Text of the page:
"How 'eating for two' during pregnancy is a major health risk: One-in-three women admit 'out-of-control' binges that make them pile on the pounds," is the headline from the Mail Online.
This follows a study of 11,132 women from the Avon region of England who were pregnant in the early 1990s. It looked at how often women said they'd experienced "loss of control over eating" (LOC) during pregnancy and whether this was linked to weight gain in the mothers and their babies.
Having a poor diet and being overweight before and during pregnancy are linked with diabetes during pregnancy (gestational diabetes) and heart disease in the mother. They may also affect the child's risk of becoming obese.
The study found that women who reported frequent LOC in pregnancy gained more weight during pregnancy than women who said they never experienced this loss of control.
Additionally, the children of women with frequent LOC were more likely to be overweight or obese at age 15 than children of mothers without loss of control.
As the study was observational, it's not possible to fully rule out the influence of other health and lifestyle factors that could have affected the mothers' and children's risk of weight gain. It may also be that health awareness has changed substantially since 1990-92, when the women in this study were pregnant.
Nevertheless, the study supports current healthy eating advice for pregnant women, which recommends eating a variety of foods but emphasises there is no need to "eat for two".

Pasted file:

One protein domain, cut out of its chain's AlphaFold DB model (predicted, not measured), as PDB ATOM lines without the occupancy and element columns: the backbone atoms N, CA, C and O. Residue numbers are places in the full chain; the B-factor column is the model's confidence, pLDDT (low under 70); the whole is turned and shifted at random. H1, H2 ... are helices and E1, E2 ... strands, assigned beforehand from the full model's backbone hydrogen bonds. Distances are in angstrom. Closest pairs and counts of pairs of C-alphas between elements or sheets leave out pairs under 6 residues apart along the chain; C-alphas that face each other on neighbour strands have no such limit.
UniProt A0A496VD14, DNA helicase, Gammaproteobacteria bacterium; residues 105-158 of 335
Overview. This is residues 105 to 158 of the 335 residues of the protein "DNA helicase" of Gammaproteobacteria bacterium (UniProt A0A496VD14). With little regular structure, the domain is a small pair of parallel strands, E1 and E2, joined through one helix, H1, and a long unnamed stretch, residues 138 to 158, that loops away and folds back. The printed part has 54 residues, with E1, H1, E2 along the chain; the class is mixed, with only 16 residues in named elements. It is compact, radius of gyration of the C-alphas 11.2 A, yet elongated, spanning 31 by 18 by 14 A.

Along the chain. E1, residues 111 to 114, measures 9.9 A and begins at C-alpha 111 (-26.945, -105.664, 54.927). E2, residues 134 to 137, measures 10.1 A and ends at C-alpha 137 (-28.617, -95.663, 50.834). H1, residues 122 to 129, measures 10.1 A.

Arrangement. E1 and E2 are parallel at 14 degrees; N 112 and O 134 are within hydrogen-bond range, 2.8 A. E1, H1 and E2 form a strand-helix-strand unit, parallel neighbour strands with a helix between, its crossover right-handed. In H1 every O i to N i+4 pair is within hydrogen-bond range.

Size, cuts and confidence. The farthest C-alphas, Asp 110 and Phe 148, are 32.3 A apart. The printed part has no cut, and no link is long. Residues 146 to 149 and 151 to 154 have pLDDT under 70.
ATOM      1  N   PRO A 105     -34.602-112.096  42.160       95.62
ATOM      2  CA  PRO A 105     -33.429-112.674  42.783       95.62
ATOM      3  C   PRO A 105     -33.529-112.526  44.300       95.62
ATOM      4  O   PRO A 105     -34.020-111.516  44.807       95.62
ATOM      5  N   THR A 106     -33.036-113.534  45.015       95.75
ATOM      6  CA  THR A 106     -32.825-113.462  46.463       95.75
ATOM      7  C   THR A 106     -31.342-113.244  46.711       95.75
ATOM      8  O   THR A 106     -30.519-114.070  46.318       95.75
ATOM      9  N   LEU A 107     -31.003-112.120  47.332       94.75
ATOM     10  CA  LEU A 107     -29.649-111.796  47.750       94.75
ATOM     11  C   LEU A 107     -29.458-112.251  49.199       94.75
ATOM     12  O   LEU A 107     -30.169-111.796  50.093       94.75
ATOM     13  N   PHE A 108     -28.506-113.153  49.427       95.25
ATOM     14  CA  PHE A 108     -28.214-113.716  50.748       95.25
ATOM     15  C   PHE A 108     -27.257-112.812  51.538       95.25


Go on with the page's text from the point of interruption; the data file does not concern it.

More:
Where did the story come from?
The study was carried out by a team of researchers from several institutions in the UK, the US, Saudi Arabia and Switzerland, including University College London and the University of Geneva.
One of the authors was supported by an award from the National Institute for Health Research (NIHR) and a WellChild project grant, and the study was published in the peer-reviewed American Journal of Clinical Nutrition. The abstract is available to read online.
The Mail Online's coverage was generally accurate. However, while the study did find that approximately 35% of women had loss of control over eating during pregnancy, the Mail Online reported this statistic as if it was representative of the general population – but this was a study of women from the Avon region of England who were pregnant nearly 30 years ago, so we do not know to what extent the findings apply to all women 30 years later.
What kind of research was this?
This was a prospective cohort study investigating the impact of loss of control over eating during pregnancy on mothers and their babies.
LOC is described as a "subjective experience of feeling out of control when eating, irrespective of the amount consumed". Although reportedly common, LOC remains understudied in pregnancy.
Observational studies are a good way of looking at the relationship between factors – in this case, pregnancy diet and weight gain.
However, the data used came from another long-term study – designed to look at the effects of environment, genetics and other factors on health and development – that was not specifically set up to look into the question of maternal overeating. Therefore, it may not have fully accounted for all possible health and lifestyle factors that could have influenced the results.
What did the research involve?
The researchers analysed data on 11,132 women from the Avon Longitudinal Study of Parents and Children (ALSPAC). This study recruited 14,541 pregnant women living in Avon, England, who were expected to give birth between April 1 1991 and December 31 1992.
Only women who had completed a questionnaire at 32 weeks, which had questions on LOC, were included in this study.
At 32 weeks of pregnancy
When the women were 32 weeks pregnant, they were asked to report whether they had experienced loss of control over eating during their pregnancy. The choice of answers was:
- not at all
- yes, occasionally
- yes, most of the time
The researchers categorised their findings as frequent LOC, occasional LOC and no LOC.